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This is Why I Hate Swimming

Aug 20

This is Why I Hate Swimming

Earlier this summer I wrote about the day I finally liked swimming. It was a magical morning in A Bay on the big island in Hawaii, and I saw tons of dolphins frolicking in the ocean all around me while I treaded water for 45 minutes and marveled at how I would have missed out on such a once-in-a-lifetime opportunity if I hated swimming and refused to swim out that far. My swim on Friday couldn’t have been any further from that moment in my life; in fact, had I seen a pod of dolphins during the Friday Night Swim race (which would have been peculiar considering the race was in a murky lake in Kent, Washington), I would have kicked them all in the face with my non-cramping leg while screaming about how much I hate swimming. Let’s back up a smidge. I was scheduled to do the Swim for Life swim across Lake Washington on a decidedly inconvenient day of the week (Wednesday) at a decidedly inconvenient time (7:30 am). The last time I participated in the swim was two years ago. It was the last big swim before Ironman Canada, and it was mostly a disaster due to how gloriously awful the swim conditions were (wind, heavy chop, strong waves). This year I wanted a better pre-Canada last hurrah swim and hoped to tackle the distance in under 1:30, which would give me a nice little confidence boost going into IMC. Unfortunately, I had to be at work early that day for meetings so I wouldn’t be able to do the charity swim. I told Teresa I was bailing and begrudgingly said I could probably do the Friday Night Swim race later that week instead. This “Plan B” swim option was a bad idea for the following reasons: It was an actual swim race, meaning I’d have a finisher’s time and would be pitted against people who actually enjoy swimming to the point that they sign up for standalone swim races, instead of folks like me who hate it but understand it’s a necessary evil if you want to keep doing these silly triathlons. It was at 6:00 pm on a Friday… …in Kent. So I...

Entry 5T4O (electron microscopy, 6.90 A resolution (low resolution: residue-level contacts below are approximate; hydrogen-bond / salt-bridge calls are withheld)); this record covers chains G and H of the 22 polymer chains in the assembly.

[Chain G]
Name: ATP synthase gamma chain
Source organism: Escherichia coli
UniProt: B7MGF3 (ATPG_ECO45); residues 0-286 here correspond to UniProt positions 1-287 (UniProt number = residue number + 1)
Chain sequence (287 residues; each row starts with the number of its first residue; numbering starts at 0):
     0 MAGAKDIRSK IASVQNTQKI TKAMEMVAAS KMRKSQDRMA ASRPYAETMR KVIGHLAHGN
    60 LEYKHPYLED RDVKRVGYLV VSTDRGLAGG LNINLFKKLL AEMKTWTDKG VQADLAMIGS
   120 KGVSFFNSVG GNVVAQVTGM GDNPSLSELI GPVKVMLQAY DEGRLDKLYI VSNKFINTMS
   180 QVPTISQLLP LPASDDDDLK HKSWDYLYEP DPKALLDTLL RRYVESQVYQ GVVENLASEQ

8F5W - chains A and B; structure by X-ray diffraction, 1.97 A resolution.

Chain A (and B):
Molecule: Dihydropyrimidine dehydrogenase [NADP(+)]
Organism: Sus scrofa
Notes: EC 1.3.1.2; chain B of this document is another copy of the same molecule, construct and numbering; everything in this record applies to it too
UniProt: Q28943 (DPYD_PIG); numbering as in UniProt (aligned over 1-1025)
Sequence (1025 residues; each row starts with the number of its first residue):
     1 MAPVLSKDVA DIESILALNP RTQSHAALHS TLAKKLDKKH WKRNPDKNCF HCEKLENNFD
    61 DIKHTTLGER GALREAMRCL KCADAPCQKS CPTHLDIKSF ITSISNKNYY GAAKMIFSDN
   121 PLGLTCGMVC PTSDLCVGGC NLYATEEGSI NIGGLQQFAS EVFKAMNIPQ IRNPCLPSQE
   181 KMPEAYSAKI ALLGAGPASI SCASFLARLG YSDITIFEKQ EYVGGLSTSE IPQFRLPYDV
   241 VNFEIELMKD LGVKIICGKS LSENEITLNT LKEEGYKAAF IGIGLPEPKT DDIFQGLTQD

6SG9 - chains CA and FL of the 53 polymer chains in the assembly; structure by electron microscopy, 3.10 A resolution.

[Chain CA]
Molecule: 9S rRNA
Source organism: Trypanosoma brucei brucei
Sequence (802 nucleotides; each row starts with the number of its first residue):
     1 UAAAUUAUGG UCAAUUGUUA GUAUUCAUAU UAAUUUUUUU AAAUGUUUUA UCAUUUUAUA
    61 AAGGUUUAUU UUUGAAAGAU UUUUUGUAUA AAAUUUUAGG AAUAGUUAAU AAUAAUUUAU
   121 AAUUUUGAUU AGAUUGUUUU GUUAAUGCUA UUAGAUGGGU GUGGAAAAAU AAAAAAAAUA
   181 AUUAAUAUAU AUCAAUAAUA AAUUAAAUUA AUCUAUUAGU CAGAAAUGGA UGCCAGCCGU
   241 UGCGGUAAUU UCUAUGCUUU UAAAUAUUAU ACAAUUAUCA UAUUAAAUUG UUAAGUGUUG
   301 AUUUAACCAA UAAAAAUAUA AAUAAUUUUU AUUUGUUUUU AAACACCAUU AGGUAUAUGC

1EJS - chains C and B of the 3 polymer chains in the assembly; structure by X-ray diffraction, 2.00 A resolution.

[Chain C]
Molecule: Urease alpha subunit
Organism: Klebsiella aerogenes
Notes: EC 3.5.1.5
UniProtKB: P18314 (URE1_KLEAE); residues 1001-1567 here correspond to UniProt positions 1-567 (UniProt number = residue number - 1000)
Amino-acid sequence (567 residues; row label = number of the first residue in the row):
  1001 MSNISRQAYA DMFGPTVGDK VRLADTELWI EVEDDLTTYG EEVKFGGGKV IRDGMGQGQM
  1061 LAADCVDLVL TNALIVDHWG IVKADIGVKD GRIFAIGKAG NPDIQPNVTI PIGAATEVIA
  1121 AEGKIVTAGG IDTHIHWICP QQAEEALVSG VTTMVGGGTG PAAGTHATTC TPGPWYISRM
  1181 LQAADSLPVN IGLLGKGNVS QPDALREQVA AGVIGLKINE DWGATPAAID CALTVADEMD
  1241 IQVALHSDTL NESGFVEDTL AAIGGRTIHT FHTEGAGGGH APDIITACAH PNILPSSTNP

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Today’s the Day I Finally Like Swimming

May 29

Today’s the Day I Finally Like Swimming